Skip to main content

Ms Humdrum recommends ... author Ruth Ware

The Death of Mrs Westaway, In a Dark, Dark Wood, The Lying Game and The Woman in Cabin 10 - all by Ruth Ware

I have read the first three of these and couldn't wait to start The Woman in Cabin 10. The Death of Mrs Westaway focuses on a tarot-reading girl who's lost her mother, who may have found a way to come into some money to pay her debts. I found the characters, especially the main protagonist, Hal, very readable and real. I loved the descriptive part of the tarot cards; this added an extra dimension to the story. 

The Dark, Dark Wood is about a hen weekend gone wrong - but not in the Hangover sense - ending in a death. Again, characters made real with back stories that come out throughout the book. I feel this one could have made more out of the copycat element between the hen and her best friend as this was left unanswered. 

The Lying Game is about a group of former public school girls who share a secret from their school years, which comes to light years later and threatens their own relationships. It is set in a mill on moorland, near a town with the usual gossip and a town -v- gown issue with the locals. 

I've only just started reading The Woman in Cabin 10, so I have high hopes! Ruth Ware is able to create realistic characters and female protagonists in convincing, but mysterious, settings. All the books so far have been different enough to keep me reading long into the night, desperate to find out what was going to happen next. 

Having just googled her, I have seen that her writing has been compared to that of Agatha Christie and maybe that explains why I like her books so much! These are great stories that really draw you in - I'm just off to read now! 

Popular posts from this blog

A walk from Portchester Castle to Salt Cafe

Well we just had to choose the worst day of the year to walk. The date had been set weeks before - who knew there would be the worst winds of the decade almost on this very day? But we didn't want to be beaten. We will walk to the cafe. At least it wasn't raining! Parking is free next the castle and obviously, it wasn't busy this day! We set off around the outside of this medieval monument. The sea wall affords views across to Portsmouth and Gosport, and Portsdown Hill if you look behind. You can see the Spinnaker Tower in my photos, but you'd have to zoom in. The sea wall leads to a walk along a path, switching between grass (a much more sheltered area) beside a playpark, and the beach. It is an easy, flat walk, made slightly harder in the wind. After 1.75 miles, you reach the Salt Cafe (@saltcafe66). This took us one hour - that wind did slow us down! I've had a breakfast bap there before and remember it being delicious, but slightly expensive. But today, we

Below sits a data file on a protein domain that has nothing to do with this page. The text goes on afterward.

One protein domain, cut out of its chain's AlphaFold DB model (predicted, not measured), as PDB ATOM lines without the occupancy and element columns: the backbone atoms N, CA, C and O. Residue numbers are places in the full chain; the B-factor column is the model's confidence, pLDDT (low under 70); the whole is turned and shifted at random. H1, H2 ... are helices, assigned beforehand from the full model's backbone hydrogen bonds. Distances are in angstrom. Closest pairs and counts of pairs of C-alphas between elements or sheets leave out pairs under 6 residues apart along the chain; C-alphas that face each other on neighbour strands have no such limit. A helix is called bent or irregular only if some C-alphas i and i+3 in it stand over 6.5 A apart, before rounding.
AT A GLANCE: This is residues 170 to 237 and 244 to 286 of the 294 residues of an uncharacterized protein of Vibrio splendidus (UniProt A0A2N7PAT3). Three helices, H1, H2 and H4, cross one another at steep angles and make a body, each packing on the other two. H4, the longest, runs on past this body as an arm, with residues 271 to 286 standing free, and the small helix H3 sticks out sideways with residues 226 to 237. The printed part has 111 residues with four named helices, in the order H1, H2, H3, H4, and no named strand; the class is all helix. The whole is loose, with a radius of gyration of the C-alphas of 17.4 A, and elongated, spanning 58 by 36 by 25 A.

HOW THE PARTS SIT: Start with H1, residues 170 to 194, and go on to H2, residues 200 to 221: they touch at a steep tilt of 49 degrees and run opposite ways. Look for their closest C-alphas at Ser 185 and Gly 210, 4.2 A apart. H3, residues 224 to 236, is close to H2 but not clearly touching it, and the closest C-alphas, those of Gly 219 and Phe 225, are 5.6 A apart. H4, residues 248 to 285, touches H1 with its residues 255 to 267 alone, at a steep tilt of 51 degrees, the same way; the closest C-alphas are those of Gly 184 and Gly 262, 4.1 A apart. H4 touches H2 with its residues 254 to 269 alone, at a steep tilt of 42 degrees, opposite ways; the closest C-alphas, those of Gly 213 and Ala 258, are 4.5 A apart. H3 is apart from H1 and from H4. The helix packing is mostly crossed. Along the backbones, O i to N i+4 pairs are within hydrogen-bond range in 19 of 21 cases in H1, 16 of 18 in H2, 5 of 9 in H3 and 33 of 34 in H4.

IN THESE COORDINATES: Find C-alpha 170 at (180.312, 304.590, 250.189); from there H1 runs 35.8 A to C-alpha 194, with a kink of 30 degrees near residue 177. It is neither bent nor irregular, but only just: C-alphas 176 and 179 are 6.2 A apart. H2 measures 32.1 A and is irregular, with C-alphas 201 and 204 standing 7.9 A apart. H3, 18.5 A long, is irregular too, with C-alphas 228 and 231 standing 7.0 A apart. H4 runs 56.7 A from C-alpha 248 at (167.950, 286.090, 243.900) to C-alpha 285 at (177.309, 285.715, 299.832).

Would I Lie To You board family game review

Would I Lie To You? "The game of believable lies and unbelievable lies ", linked into the TV show of the same name. Purchased:  December 2017 in Waterstones, for around £20 In a nutshell: These TV show-affiliated games usually show themselves up (Never Mind The Buzzcocks, Top Gear) but this game is fun and easy to play (if a little modified) as a family. You don't really need specialist knowledge to play, just the ability to lie! Every year for Christmas, I like to buy a board game to play, even though no games better either Ludo (in which my dad is the reigning cheater-champion, and argues to high heaven over the rules about doubling up or how to place your counters in "Home") or Rummikub (which we can now play with two packs of cards lest we forget the game). This year, Would I Lie To You caught my eye in Waterstones (other emporiums - emporia? - for book lovers are [locally] unavailable). It's a game, it says, for 2-8 players; however we dec

Ms Humdrum reviews: B Afternoon Tea Bus Tour around London

Family and friends, tasty tea, cute cakes, succulent sarnies, scrumptious scones… what more could you ask for? Some sightseeing around Central London please. Oh, and on a vintage red double decker bus, if you don’t mind. What I’ve described is exactly what you get from the B Afternoon Tea Bus Tour. Priced at around what I paid for the Ritz afternoon tea some five years ago, you rock up at Victoria bus station and check-in to board the bus. The waiting staff guide you on and you find your booth. I manged to get a photo before anyone arrived.  The tea is set up for you and is sort of stuck down on the table with a little bit of material! Note the nice touches of the flowers adorning the sides of the bus and the tables with natty bus and shopper images. You settle in and order your first (of many) drinks. I had in my head that I’d be supping loose tea using a strainer out of a bone china cup and saucer. However that just isn’t going to work on a bus, I realise. So you are given